Police Officer Daniel Pantaleo should be fired.
That is the conclusion reached by NYPD Deputy Commissioner of Trials Rosemarie Maldonado, who found that the officer was reckless during a confrontation with Eric Garner, the Staten Island man he and another officer tried to arrest in that borough’s Tomkinsville neighborhood five years ago and which ultimately led to Mr. Garner’s death.
Judge Maldonado, who presided over the Officer’s disciplinary trial on administrative charges in May, forwarded her 45-page decision to Police Commissioner James P. O’Neill, who will have the final say over whether Mr. Pantaleo stays a cop. He was suspended shortly after the decision was announced.
The Police Benevolent Association’s president, Patrick J. Lynch, and Mr. Pantaleo’s attorney, Stuart London, on Friday excoriated the Judge’s decision and her rationale. Mr. Lynch blamed Mayor de Blasio and those he called “criminal advocates” for creating a political climate that obliged Ms. Maldonado to fabricate justifications for why Mr. Pantaleo should be fired. The Mayor, he said, “predetermined the outcome” when he said of the Garner family during the Democratic presidential candidate’s debate on July 31 that “they’re going to get justice.”
“It's a horrible decision that came out today by someone that doesn't understand the law, but unfortunately understands politics,” Mr. Lynch said of Judge Maldonado during a Friday afternoon press conference at the PBA’s offices.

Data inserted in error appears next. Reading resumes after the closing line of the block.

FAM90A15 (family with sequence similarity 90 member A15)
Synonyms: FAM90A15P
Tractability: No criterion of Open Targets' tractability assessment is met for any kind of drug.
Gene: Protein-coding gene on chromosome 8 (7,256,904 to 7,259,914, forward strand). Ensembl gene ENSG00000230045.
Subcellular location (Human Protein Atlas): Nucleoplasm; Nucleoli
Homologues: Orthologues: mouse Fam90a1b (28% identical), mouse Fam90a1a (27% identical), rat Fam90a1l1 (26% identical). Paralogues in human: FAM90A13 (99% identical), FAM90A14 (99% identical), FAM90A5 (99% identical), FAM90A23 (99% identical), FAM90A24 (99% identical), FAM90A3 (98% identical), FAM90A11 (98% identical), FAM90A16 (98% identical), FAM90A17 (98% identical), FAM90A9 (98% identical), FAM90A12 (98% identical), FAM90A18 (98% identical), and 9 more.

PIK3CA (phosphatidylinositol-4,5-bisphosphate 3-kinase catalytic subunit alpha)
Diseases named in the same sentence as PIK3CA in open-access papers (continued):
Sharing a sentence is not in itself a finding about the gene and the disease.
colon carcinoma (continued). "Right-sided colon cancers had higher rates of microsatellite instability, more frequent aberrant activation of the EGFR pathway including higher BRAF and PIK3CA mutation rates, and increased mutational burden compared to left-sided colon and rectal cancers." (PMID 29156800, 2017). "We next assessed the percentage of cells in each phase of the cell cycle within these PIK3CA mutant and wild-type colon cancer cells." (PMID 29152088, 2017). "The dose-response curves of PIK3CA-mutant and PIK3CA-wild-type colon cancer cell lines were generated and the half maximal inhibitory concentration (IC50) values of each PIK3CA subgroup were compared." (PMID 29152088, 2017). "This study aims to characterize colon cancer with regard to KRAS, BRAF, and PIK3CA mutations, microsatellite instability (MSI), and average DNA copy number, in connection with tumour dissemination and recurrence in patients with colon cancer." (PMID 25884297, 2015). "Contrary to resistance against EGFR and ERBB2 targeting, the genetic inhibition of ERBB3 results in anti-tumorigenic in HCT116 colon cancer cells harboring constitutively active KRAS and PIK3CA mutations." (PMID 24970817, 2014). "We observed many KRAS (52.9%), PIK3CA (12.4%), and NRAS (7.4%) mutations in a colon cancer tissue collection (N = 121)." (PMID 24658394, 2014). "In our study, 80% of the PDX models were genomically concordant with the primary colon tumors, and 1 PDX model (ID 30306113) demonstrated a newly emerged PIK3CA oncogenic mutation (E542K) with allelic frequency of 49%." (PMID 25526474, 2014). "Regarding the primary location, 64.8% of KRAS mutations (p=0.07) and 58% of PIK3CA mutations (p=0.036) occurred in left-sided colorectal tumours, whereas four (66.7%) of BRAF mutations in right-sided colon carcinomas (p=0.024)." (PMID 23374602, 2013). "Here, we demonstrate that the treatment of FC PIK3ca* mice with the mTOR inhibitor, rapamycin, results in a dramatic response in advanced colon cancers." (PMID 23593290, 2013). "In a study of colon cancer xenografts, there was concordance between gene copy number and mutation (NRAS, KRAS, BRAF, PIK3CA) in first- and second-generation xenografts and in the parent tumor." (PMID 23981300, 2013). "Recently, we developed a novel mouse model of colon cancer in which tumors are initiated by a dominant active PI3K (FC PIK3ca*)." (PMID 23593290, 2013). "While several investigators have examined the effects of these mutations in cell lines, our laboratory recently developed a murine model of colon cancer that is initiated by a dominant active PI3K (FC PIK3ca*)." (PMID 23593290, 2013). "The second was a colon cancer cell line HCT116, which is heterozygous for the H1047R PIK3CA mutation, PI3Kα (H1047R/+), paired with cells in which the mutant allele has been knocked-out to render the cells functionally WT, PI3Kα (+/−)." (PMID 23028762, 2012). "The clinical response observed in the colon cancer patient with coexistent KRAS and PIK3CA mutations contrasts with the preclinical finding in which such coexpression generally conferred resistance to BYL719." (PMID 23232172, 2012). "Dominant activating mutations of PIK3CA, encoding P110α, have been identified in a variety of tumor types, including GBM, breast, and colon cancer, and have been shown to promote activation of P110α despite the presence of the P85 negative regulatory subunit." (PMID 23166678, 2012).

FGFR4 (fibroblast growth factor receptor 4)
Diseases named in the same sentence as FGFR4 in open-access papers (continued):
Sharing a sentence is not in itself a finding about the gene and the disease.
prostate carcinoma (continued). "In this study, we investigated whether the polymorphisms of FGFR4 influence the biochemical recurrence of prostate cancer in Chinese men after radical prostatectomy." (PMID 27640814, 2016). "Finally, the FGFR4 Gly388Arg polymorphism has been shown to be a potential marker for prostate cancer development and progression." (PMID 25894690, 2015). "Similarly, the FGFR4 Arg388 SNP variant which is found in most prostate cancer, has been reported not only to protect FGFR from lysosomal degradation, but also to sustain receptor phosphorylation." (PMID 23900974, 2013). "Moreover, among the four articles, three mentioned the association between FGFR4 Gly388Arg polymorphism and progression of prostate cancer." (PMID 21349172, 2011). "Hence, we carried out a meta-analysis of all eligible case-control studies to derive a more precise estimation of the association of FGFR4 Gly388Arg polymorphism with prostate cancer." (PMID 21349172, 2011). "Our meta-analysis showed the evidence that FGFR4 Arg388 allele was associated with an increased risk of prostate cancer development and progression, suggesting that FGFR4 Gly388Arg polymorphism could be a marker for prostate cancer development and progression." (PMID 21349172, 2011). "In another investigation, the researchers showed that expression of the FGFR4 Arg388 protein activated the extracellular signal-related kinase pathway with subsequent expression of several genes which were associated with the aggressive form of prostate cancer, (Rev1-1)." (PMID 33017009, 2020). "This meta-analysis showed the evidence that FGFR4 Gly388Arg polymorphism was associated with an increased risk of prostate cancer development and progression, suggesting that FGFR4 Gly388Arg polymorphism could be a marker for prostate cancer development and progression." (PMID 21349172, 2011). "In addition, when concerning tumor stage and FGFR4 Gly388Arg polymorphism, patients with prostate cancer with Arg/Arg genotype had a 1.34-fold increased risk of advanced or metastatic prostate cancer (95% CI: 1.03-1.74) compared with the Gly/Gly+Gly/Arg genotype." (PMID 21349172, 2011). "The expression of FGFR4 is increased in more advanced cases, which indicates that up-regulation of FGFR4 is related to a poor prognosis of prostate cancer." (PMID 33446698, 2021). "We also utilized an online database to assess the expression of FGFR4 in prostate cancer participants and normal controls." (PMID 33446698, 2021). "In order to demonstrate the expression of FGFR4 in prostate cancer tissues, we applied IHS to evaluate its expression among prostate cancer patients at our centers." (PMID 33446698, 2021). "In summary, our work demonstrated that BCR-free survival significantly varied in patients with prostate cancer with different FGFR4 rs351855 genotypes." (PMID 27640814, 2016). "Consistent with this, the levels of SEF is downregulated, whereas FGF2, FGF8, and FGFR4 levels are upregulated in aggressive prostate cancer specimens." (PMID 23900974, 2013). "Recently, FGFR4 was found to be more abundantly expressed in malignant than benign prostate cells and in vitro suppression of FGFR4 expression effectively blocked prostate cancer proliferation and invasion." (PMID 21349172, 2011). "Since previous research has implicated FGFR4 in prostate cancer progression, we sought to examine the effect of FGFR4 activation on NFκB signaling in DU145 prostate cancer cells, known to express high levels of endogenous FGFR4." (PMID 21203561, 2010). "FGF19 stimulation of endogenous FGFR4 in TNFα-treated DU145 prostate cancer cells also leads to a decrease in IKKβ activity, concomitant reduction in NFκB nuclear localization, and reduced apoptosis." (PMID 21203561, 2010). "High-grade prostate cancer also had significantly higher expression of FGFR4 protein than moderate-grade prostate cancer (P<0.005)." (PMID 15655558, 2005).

During his regular Friday morning Q&A with Brian Lehrer on WNYC, Mayor de Blasio said he did not yet know the Judge’s decision.
He suggested the decision could have debilitating effects for NYPD officers and their ability to fight crime.
“I stand here today to tell every New York City police officer—and they're on patrol right now—when someone calls 911 and dispatchers call you and there's a circumstance where you have to put your hands on someone, call your Sergeant first, call Emergency Services second, because you will not have the backing of the city,” he said. “You will not have the backing of the department...So our police officers unfortunately are in a position of having to protect themselves, rather than spending the time protecting you.”
Mr. London has 14 days to submit a statement to Mr. O’Neill rebutting Ms. Maldonado’s decision.
He said that if the Commissioner does fire Mr. Pantaleo, the officer could petition the state’s Appellate Division to have an appeal heard.
‘Fair and Impartial’
The Mayor welcomed the decision, but lamented how long it took to reach it. He reiterated, as he has for the last few weeks, that city officials deferred to Federal authorities and did not act earlier.
“Today, we finally saw a step toward justice and accountability. We saw a process that was actually fair and impartial,” he said shortly after the decision was announced. “And I hope that this will now bring the Garner family a sense of closure and the beginning of some peace.”
Some, however, have criticized the Mayor, saying he waited too long to either act on his own or pressure the Commissioner to fire Mr. Pantaleo or to order an NYPD trial.